Wednesday, 31 August 2011

Welcome to Moody's Microblog Daily Digest

I joined Twitter on 1st January 2010 as an experiment. I wanted to see whether this trendy thing had any real merit, or was simply the latest fad that would come and go. I was was soon disabused of my prejudices about it being just for posting about what you had eaten for breakfast. Indeed, I discovered that the presence or absence of such culinary info was a very quick way of deciding whether someone should be unfollowed or not.

I was particularly impressed at the many different ways that people used Twitter. For some, it was truly an online diary, recording what they did, often in exhaustive (and exhausting) detail. For others, it was a way of passing on news far faster than traditional outlets. And for some it was evidently a real microblog – a way of publishing extremely short piece of information with optional comments.

This turned out to be the way that I felt Twitter was most useful, and my own use soon conformed to this model. I realised that it solved a problem with blogging that I had been wrestling with for a while. I frequently came across stories that warranted passing on, but which looked decidedly thin when posted to one of my blogs. What I wanted was a quick way of saying: “hey, take a look at this – it's good/bad/stupid/funny/horrible” without needing to come up with anything more detailed in terms of analysis. What I wanted, it turned out, was Twitter.

As my followers there (and later on and Google+) will know, I soon lost control completely, and started posting dozens of microblog posts a day. Indeed, I have had several people unfollow me because they say I post too many interesting links, which stops them working....

But for all that I feel my microblogs work well on their own terms, there is one huge problem. I have apparently posted some 43,000 of them in the last 20 months (really? How posts fly by when you're having fun...). Quite a few of them have useful information that I like to refer to. But it is a truth universally acknowledged that Twitter's search function is pretty useless. Even though I have supplemented this with, which has its own search feature, it frequently happens that I can't find that super important link I posted a few months ago.

This is not just frustrating, it is becoming a serious problem. It means that the not inconsiderable effort that I put into choosing my links and commenting on them is effectively going down the digital drain.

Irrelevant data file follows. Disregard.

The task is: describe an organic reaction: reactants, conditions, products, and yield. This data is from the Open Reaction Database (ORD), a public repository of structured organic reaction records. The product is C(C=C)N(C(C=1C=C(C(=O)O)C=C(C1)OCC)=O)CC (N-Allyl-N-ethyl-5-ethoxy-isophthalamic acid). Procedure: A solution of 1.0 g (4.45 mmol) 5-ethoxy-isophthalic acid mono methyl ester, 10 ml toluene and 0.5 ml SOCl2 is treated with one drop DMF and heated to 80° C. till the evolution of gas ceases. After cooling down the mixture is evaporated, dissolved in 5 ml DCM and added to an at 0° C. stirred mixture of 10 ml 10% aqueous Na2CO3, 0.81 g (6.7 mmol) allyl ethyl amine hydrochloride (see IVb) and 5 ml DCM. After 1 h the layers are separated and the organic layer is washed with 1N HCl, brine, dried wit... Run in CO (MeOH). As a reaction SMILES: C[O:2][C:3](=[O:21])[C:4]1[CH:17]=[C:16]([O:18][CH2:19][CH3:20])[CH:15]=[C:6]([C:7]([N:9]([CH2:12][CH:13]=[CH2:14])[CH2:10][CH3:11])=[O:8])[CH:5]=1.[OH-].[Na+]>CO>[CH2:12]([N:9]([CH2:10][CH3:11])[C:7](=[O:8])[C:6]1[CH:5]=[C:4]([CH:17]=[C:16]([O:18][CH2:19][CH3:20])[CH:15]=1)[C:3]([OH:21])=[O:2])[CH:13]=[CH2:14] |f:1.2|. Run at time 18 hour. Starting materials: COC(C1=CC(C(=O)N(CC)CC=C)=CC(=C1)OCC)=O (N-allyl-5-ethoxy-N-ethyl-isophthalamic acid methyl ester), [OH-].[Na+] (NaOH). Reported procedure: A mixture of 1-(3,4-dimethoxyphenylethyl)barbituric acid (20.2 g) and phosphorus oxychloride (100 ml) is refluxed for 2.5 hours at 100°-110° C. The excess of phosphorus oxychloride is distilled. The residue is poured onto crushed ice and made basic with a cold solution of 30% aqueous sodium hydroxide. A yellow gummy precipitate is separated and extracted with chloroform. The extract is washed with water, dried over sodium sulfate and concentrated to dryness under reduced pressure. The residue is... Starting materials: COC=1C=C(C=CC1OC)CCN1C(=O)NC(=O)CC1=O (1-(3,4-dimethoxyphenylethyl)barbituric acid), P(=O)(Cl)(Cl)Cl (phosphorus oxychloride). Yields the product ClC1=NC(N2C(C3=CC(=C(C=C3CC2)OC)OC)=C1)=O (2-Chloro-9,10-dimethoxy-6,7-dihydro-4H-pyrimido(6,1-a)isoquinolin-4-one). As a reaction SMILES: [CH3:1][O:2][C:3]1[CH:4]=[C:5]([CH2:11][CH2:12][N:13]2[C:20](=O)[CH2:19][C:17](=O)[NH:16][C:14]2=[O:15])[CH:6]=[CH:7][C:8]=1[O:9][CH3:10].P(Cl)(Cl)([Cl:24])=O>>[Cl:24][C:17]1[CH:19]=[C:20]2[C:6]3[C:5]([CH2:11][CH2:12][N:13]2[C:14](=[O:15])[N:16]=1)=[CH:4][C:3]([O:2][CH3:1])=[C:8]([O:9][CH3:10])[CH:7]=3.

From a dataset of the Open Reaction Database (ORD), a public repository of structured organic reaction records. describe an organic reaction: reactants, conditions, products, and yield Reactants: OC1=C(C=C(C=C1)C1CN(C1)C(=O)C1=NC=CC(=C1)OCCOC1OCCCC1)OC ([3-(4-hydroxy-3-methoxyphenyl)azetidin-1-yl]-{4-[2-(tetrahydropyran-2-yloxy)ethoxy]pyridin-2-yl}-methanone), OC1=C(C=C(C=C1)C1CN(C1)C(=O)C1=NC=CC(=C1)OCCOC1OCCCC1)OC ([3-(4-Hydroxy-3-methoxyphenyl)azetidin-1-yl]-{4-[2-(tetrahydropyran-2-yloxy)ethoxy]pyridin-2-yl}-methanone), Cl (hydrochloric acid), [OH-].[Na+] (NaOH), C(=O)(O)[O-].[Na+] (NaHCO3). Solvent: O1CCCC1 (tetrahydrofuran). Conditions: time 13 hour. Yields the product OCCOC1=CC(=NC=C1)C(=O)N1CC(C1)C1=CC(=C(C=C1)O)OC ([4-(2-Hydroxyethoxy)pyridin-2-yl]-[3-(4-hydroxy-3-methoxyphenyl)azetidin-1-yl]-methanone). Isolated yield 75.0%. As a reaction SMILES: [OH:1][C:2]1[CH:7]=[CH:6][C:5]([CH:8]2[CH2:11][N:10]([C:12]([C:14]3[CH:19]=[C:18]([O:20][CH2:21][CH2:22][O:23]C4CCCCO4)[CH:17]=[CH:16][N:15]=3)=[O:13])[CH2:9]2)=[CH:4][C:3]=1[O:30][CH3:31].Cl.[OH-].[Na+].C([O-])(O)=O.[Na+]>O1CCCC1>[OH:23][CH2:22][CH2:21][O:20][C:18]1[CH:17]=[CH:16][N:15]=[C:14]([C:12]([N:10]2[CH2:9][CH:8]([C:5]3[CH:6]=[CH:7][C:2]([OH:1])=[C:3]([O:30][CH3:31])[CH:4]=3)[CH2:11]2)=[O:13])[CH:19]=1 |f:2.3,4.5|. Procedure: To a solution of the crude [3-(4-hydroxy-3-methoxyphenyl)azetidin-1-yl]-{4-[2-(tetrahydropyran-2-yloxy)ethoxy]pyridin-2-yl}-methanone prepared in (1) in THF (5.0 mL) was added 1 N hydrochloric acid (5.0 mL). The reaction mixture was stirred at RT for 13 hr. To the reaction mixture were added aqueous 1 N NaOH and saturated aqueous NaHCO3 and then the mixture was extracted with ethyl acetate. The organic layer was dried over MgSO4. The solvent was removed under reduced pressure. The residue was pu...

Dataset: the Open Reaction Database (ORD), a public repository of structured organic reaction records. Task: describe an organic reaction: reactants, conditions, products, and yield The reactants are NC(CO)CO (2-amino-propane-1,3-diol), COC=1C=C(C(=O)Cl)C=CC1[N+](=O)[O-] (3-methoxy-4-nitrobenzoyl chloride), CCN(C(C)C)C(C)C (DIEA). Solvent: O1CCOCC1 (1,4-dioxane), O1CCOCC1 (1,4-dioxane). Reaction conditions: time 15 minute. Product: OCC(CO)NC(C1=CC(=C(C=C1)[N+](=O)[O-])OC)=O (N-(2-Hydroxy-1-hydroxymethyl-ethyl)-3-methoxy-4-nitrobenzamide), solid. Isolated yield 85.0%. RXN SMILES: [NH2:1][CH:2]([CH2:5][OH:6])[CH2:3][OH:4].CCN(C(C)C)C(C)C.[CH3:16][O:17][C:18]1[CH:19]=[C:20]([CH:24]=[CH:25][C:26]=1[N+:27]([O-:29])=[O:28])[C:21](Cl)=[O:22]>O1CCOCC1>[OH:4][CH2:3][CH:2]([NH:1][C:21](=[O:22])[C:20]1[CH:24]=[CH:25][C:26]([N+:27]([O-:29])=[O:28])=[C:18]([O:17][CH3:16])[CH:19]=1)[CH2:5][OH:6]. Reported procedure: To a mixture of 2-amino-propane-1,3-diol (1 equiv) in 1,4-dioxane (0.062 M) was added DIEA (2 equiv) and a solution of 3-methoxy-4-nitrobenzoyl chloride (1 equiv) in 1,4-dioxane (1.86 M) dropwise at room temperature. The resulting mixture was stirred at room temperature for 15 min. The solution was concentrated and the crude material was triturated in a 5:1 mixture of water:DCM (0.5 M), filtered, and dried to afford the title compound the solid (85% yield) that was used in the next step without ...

So, in an attempt to preserve at least some of the more interesting posts, I have set up a new blog called, with stunning originality, “Moody's Microblog Daily Digest.” As its name suggests, each day this will provide a digest of those microblog posts that I think are worth keeping. These will be posted in an entirely minimal format, simply a paste of the microblog content – don't look for any prettiness here.

This will, I hope, have two advantages.

First, it will allow Google's not inconsiderable search engine capabilities to index stuff on the new site. That means any post should be retrievable by me and anyone who feels the need. Secondly, it offers an alternative way to deal with the Moody flood: not only will it be a pared-down list of microblog posts, but it will be one-per-day (I aim to update it during the day, and then close it at the end, although I'm not sure if that will mean multiple appearances in RSS readers...) This might help those who find that you can have too much of a good thing....

Obviously, I'll be reviewing how things go, and would appreciate any comments along the way as this latest experiment progresses.

Follow me @glynmoody on Twitter or, and on Google+


  1. Excellent attempt at tackling a problem Twitter should have (easly ?) solved internally. I wonder if it's gonna be too much work on your part though...

    Personally, I use a third party Twitter backup service that exports my tweets as html. Then string all of them together once in a very long while and post them on my server for my own (and others) ctrl-F search desires.

    Not nearly as powerful as Google search, but good enough for me (and very low maintenance).

  2. @ptruchon - thanks. at the moment it's doable, but I don't promise anything....